The Internal Revenue Service (IRS) has published a report of preliminary tax data from 2010 individual income tax returns (PDF) and on average, the adjusted gross income (AGI) of taxpayers increased by 5.2 percent. Unfortunately for most Americans, the increase in income was just another example of the rich getting richer.

 

Net capital gains increased by 33.1 percent but salaries and wages only increased by 2.1 percent. Sure, individuals making under $200,000 a year can have net capital gains but it is fairly safe to say that those in the highest tax brackets realized the bulk of that increase.

 

Although the IRS data doesn’t specifically break down the increase by income levels, CNNMoney.com analysts did. According to their findings, “Taxpayers earning more than $250,000 saw their total adjusted gross incomes rise by 13.8%, while those bringing home between $200K and $250K enjoyed a 6.7% increase.” The article goes on to explain that families earning between $50,000 and $100,000 a year only saw a 1.5 percent increase in income, not nearly enough to keep up with the rising cost of living.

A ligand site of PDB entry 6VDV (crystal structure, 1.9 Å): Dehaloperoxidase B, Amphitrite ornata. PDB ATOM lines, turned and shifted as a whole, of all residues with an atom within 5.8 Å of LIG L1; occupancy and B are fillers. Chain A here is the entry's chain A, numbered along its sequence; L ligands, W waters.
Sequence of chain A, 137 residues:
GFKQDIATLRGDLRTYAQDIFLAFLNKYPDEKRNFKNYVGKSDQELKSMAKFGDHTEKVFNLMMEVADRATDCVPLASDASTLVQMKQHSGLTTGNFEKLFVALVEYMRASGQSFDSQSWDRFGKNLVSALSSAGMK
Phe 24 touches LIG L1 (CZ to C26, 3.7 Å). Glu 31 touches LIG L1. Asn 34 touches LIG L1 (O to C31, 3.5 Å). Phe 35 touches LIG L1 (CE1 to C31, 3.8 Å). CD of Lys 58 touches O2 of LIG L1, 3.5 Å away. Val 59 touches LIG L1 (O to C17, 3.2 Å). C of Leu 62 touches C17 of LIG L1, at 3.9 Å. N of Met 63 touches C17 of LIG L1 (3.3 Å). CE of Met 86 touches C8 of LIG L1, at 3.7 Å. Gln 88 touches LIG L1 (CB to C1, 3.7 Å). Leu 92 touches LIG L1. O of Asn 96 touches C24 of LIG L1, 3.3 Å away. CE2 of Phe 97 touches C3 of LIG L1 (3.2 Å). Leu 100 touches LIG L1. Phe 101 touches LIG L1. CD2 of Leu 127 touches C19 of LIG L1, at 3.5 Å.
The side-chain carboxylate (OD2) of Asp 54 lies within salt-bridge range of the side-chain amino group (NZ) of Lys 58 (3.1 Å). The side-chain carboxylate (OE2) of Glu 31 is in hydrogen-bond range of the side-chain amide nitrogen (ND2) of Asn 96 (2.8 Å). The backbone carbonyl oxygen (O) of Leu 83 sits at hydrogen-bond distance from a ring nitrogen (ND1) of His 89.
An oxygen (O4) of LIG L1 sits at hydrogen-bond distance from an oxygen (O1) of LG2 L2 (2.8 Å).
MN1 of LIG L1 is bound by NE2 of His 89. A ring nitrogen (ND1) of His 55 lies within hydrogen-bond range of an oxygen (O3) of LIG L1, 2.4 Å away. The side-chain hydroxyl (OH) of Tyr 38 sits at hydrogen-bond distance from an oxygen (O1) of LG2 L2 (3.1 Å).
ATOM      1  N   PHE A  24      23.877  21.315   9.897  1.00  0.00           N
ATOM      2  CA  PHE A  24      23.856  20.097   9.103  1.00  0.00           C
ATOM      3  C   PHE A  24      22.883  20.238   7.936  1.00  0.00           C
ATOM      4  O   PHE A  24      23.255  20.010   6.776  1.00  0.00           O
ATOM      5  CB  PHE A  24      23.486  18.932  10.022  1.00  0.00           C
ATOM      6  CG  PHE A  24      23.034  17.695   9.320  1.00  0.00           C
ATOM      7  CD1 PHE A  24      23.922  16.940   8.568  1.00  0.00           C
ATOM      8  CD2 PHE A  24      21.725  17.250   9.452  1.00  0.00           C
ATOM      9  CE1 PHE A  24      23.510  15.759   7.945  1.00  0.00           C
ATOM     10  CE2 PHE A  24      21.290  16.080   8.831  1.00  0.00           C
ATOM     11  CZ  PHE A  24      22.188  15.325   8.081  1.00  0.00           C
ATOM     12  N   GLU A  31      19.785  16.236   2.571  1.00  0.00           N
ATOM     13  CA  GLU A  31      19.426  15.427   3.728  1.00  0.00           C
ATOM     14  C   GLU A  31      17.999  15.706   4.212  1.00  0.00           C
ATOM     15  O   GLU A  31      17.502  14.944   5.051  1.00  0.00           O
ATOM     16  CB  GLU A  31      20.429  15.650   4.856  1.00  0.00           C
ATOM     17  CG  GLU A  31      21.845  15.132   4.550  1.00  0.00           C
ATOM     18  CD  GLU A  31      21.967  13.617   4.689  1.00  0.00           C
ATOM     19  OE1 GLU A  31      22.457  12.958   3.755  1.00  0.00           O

When looking at the raw IRS data, the number of returns and AGI by income level really caught my eye. In 2010, the IRS received nearly 37.5 million returns with an AGI of less than $15,000. The total AGI reported by all 37.5 million returns was $126.6 billion.

 

At the other end of the table are tax returns with an annual income of $250,000 or more. In 2010, the IRS received just over 2.7 million returns with this income level but the total AGI of these returns was over $1.8 trillion. Now that is a lot of money.

 

If you’re a tax nerd like I am, you’ll find the data quite interesting. You can download a copy from the IRS website for free, all you need is Adobe Acrobat Reader: Individual Income Tax Returns, Preliminary Data, 2010.

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